Presented by Penn Law and the Center for Global Communication Studies
October 17th: 4:30-7:30 PM
Reception to follow panel
Gittis Hall 214, Haaga Classroom, 3501 Sansom Street
Edward Snowden’s decision to release reams of information about US and other government surveillance programs has touched off a series of global debates about the appropriate balance between national security, civil liberties, right to privacy, the relationship between government and the private sector, and the ethical responsibilities of businesses. While editorial pages and think tanks have weighed in on these topics in the months since Snowden’s revelations have come to light, the academy has a unique perspective, and even responsibility, to consider the implications of the rise of pervasive digital surveillance for a range of disciplines that intersect with these issues.
This 3-hour mini-conference will bring together experts from different fields to discuss what these recent revelations and debates on surveillance mean for a range of disciplines – in terms of scholarship, teaching, and professional practice – in the fields of engineering, law, business, communications, and the social sciences. In particular, the conference participants will explore what kinds of future research agendas should be developed in light of ever expanding surveillance capabilities and the concomitant unease that these programs engender. In addition, participants will be asked to consider the role of higher education in preparing the next generation of leaders to grapple with these fundamental issues in service of the public interest.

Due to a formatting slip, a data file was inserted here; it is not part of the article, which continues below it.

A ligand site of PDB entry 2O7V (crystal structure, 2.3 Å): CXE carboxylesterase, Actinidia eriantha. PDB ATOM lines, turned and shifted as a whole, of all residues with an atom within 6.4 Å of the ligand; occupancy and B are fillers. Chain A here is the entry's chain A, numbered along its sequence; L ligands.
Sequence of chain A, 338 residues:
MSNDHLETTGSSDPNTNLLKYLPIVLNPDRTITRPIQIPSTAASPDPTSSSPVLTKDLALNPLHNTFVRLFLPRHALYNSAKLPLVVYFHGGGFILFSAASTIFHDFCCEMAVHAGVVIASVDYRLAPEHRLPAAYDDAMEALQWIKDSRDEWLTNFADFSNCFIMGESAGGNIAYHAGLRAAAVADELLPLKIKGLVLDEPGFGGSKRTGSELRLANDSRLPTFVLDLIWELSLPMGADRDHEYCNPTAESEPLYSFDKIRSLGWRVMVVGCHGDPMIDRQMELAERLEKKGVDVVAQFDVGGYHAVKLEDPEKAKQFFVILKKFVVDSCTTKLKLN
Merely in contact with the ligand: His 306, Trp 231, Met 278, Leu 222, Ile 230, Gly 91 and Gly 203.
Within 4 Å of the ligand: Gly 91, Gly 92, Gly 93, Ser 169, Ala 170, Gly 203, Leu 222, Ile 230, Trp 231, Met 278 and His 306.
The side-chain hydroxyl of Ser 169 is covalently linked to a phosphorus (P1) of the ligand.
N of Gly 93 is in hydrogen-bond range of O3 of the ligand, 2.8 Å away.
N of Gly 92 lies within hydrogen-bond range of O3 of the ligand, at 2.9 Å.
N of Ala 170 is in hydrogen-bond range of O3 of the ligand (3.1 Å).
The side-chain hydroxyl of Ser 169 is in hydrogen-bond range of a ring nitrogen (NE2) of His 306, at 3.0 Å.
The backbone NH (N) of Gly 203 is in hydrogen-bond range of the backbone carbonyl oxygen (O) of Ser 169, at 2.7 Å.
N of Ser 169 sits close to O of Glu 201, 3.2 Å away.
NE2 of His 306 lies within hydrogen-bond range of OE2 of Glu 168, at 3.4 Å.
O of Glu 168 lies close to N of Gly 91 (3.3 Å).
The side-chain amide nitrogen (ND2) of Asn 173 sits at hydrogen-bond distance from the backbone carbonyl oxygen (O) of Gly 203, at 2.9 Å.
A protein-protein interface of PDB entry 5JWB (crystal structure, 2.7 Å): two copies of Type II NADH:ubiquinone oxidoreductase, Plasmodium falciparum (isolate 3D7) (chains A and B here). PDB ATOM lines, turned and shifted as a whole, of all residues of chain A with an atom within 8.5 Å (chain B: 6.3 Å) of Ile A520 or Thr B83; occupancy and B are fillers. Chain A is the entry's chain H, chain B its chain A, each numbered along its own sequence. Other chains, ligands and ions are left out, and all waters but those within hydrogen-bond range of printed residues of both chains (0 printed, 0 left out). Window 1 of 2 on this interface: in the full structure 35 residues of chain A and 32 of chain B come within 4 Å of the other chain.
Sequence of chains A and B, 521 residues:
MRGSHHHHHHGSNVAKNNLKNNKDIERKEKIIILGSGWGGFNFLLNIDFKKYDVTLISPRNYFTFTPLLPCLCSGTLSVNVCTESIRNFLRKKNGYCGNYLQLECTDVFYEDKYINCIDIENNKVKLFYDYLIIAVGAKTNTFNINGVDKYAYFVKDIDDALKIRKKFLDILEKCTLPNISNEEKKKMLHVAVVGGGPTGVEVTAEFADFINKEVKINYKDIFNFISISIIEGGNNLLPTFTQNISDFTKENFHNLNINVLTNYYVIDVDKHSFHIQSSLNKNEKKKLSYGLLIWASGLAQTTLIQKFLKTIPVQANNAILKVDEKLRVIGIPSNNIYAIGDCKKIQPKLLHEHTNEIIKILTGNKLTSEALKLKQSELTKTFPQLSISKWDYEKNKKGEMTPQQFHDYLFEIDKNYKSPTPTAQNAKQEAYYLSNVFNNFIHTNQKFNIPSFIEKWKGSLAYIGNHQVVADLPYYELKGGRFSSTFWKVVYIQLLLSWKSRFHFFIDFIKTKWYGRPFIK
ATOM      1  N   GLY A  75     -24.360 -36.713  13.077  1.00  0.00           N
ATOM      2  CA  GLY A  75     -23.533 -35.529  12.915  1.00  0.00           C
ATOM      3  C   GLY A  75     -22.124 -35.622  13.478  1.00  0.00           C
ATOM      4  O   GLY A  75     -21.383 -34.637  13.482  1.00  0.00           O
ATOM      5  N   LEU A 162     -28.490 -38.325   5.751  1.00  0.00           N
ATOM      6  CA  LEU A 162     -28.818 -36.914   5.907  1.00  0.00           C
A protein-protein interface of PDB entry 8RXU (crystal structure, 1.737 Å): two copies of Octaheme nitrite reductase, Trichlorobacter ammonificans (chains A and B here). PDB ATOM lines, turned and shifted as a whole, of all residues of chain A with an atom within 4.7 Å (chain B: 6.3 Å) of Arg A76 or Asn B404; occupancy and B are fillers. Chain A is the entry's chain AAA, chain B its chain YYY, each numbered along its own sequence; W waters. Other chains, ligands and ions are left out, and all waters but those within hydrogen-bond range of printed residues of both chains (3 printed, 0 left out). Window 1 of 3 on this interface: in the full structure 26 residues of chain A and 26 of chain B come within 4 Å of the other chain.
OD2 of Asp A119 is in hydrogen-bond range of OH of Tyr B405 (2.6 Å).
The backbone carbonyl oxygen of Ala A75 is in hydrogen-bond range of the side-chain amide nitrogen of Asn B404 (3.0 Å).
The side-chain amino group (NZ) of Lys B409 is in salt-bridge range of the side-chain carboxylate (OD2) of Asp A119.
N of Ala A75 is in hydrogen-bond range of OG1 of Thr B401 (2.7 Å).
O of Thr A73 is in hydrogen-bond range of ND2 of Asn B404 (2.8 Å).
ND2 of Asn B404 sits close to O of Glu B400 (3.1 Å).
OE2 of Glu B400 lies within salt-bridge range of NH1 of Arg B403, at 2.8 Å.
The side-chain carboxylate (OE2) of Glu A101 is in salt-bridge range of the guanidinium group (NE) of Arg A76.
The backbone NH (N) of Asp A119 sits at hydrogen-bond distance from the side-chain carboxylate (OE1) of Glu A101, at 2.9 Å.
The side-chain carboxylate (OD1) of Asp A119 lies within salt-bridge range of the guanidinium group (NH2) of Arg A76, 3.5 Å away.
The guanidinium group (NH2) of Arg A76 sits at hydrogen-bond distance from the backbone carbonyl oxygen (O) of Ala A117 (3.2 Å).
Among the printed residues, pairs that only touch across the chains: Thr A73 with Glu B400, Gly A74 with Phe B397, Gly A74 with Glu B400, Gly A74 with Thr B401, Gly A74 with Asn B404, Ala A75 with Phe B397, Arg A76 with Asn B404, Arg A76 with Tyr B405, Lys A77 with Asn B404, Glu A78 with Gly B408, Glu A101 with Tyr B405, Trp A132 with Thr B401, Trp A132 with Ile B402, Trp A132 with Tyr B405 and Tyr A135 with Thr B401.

Speakers will be announced as confirmed.
RSVP requested but not required here
Co-Sponsored by Penn Law and the Center for Global Communication Studies at the Annenberg School for Communication. Made possible by the Provost’s Global Engagement